Fuzzy Sets and Fuzzy Reasoning: An Introduction
Fuzzy set theory was initiated by Zadeh in 1965 xc1 and permits the treatment of vague, uncertain, imprecise and ill defined knowledge and concepts in an exact mathematical way. Throughout the years this theory was fully studied and used for the analysis, modelling and control of technological and nontechnological systems xc2–21. Actually, our life and world obey the priciple of compatibility of Zadeh, according to which "the closer one looks at a ‘real’ problem, the fuzzier becomes its solution". Stated informally, the essence of this principle is that, as the complexity of a system increases, out ability to make precise and yet significant statements about its behavior diminishes until a threshold beyond which precision and significance (relevance) become almost exclusive characteristics.
Fuzzy controllers and fuzzy reasoning have found particular applications in industrial systems which are very complex and cannot be modelled precisely even under various assumptions and approximations. The control of such systems by experienced human operators was proved to be in many cases more successful and efficient than by classical automatic controller. The human controllers employ experiential rules which can cast into the fuzzy logic framework. These observations inspired many investigations to work in this area with result being the development of the so called fuzzy logic and fuzzy rule- based control xc3,8,9,14,18,20.
The purpose of this chapter is to provide a short account of fuzzy set and fuzzy reasoning theory in order to help the unfamiliar reader to study and understand easier the rest of the book. The reader who is familiar with the fuzzy sets can probably find here a ready-to-use material for his(her) applications. Section 2 presents the basic concepts and definitions of fuzzy sets. Section 3 reviews the three fundamental fuzzy logic operations of Zadeh and section 4 provides a set of other fuzzy operations and relations. Section 5 presents a generalization of the three fundamental operations, and section 6 introduces the concepts of hypercube as used in fuzzy theory. Section 7 presents the representation theorem, discusses the fuzzy functions (domain of definition and domain of values) and states the fuzzy extension principle that helps in the fuzzification of mathematical concepts and laws. Section 8 provides a brief discussion of categories and lattices in the framework of fuzzy sets, and section 9 examines the theory of fuzzy reasoning (linguistic variables, linguistic modifiers, generalized modus ponens rule, max-min composition rule, and estimation of the membership function). Finally, section 10 gives a quick look at fuzzy or linguistic control.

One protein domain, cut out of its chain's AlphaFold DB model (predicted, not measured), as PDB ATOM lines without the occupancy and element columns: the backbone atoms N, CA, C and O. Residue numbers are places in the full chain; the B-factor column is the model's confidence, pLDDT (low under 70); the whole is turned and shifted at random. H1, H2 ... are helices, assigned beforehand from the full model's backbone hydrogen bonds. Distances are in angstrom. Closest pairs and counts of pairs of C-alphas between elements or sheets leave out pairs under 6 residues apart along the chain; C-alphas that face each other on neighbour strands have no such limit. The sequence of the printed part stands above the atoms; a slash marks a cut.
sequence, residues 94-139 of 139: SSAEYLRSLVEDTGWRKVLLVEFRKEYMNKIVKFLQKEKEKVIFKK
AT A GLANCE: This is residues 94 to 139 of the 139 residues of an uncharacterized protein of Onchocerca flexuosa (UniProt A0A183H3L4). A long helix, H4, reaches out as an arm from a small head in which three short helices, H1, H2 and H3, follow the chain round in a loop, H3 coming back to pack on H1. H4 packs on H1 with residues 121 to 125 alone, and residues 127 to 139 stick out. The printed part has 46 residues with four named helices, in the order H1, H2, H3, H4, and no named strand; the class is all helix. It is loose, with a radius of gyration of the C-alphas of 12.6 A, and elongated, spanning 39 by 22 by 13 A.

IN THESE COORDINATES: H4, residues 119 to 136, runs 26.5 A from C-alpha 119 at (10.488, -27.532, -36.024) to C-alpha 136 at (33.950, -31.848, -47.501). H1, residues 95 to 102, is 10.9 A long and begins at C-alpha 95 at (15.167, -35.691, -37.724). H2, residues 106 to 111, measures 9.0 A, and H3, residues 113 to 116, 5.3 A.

KeywordsMembership Function Fuzzy Logic Linguistic Variable Fuzzy Subset Fuzzy Relation
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